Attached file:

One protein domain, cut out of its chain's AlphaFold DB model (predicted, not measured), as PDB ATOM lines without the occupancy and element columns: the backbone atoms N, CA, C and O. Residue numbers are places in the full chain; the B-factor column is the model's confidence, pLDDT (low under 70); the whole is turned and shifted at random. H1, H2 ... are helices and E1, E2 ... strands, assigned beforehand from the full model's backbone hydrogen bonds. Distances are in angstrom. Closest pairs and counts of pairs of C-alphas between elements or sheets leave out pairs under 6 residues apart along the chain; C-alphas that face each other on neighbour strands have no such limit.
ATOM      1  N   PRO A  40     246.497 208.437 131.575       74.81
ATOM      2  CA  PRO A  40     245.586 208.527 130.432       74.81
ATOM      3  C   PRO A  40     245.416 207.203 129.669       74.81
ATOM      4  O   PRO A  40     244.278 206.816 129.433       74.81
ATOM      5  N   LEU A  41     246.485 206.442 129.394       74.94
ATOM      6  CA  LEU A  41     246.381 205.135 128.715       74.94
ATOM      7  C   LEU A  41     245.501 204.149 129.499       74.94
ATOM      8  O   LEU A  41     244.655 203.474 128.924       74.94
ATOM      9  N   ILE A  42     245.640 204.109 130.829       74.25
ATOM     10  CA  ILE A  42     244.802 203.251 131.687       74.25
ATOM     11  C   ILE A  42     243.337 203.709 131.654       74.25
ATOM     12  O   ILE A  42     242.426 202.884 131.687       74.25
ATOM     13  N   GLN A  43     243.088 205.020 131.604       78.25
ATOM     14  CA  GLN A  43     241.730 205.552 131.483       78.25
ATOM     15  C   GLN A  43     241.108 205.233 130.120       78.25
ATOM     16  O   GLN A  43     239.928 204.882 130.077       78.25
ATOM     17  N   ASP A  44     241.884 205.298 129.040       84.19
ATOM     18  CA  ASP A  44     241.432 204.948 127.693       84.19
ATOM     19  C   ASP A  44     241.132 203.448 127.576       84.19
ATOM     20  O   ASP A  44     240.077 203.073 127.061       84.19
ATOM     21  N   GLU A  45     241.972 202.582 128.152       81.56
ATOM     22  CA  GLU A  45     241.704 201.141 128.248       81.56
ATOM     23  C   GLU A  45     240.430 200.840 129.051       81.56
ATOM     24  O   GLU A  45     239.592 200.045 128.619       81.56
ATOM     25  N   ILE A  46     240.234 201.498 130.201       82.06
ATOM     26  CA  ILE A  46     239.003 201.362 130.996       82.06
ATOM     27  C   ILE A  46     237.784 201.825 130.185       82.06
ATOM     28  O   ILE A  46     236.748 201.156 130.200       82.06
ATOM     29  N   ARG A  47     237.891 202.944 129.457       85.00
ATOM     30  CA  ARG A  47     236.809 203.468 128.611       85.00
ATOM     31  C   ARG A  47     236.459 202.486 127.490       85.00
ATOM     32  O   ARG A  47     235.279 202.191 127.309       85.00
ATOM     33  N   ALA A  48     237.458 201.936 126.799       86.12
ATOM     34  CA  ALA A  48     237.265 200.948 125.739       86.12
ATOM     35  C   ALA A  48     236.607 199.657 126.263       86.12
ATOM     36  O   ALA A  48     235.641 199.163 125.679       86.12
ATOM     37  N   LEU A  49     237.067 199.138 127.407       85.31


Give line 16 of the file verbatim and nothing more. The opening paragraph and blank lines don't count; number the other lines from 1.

ATOM     16  O   GLN A  43     239.928 204.882 130.077       78.25